May 12 2014
Last year, Bookwhirl.com put out an infographic that’s been making the rounds again: “Ways to Publish and Sell Your eBook.” Or maybe it’s never stopped making the rounds. Hard to say. In any case, I saw it pop up on a couple of sites. What’s funny about this one is that it reads as if it were written by someone who learned English as a second language, and it’s festooned with errors (see the descriptions for #4 and #6). The fact that it’s making the rounds again is indicative to me that people often post this sort of thing because it looks impressive when scanned, but they’re not really reading it carefully. It’s just something to post so they “advertise and use social media” (#7) and “create platforms” (#8).
So I decided to create my own impressive-looking infographic: “Scott’s Totally Surefire Formula for Achieving Commercial Success! in any Artistic Endeavor.” In one snazzy and appropriately colored infographic, it shares what I believe is the ultimate key to making money not only as a writer, but in any artistic pursuit. Feel free to copy and paste it far and wide. If you wouldn’t mind linking back to this post, it’s appreciated, but truly, my greatest reward will come from knowing that I have passed along my special secret to other up and coming writers.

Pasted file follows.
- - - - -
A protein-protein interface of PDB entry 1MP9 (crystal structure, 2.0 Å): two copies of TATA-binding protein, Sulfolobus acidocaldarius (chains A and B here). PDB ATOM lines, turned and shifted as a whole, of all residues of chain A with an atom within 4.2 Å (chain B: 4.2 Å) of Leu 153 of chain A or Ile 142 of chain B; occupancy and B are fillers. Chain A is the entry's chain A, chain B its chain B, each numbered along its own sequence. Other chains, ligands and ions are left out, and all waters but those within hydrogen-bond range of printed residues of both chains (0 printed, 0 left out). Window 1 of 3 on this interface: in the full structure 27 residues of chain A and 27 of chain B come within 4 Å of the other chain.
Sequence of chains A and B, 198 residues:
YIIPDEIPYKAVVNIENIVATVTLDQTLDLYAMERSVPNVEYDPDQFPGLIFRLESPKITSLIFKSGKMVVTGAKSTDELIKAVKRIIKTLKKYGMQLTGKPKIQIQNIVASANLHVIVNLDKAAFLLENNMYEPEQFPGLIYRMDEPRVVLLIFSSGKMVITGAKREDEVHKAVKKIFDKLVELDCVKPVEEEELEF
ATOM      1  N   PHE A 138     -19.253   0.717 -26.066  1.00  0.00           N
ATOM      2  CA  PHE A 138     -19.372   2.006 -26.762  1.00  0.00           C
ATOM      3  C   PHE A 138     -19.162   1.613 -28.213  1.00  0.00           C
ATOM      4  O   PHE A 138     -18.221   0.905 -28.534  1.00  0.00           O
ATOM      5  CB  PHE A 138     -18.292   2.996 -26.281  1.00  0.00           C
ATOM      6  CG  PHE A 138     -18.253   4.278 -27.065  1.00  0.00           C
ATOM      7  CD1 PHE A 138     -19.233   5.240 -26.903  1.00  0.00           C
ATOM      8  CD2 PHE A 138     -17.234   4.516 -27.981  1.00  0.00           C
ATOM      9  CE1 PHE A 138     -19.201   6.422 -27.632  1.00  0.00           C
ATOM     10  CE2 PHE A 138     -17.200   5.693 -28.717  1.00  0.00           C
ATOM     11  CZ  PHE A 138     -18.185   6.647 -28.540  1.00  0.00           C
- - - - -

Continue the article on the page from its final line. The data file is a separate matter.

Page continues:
Sure, it’s a joke (what, the exclamation point after SUCCESS! didn’t clue you in?), but here’s the thing. It’s also true. If we’re talking about writing, then creating something awesome involves not just writing a great book (which means learning the craft of storytelling), but it also means packaging it well — an engaging book description, a professional copy edit, a snappy cover. The whole thing has to make potential readers sit up a little straighter in their chairs and say, “Wow, that looks awesome.”
It’s not enough to create something awesome, though. You’ve also got to put it in front of people who can pay you money for it. Yes, this means publishing it in as many formats (paperback, ebook, audio) and markets (Amazon, B&N, iTunes) as possible, but it also means experimenting with different types of book discovery tactics to get more eyeballs looking at your awesome thing (advertising, bundles, loss leaders). And of course, following the arrows, you repeat this as often as possible (in other words, practice).
Beyond that? Well, you can certainly get more specific in your advice, but truthfully, everything else that has any value in achieving commercial success in any art should fit into one of those two areas.
I mean, it has to be true, right? There’s an infographic and everything.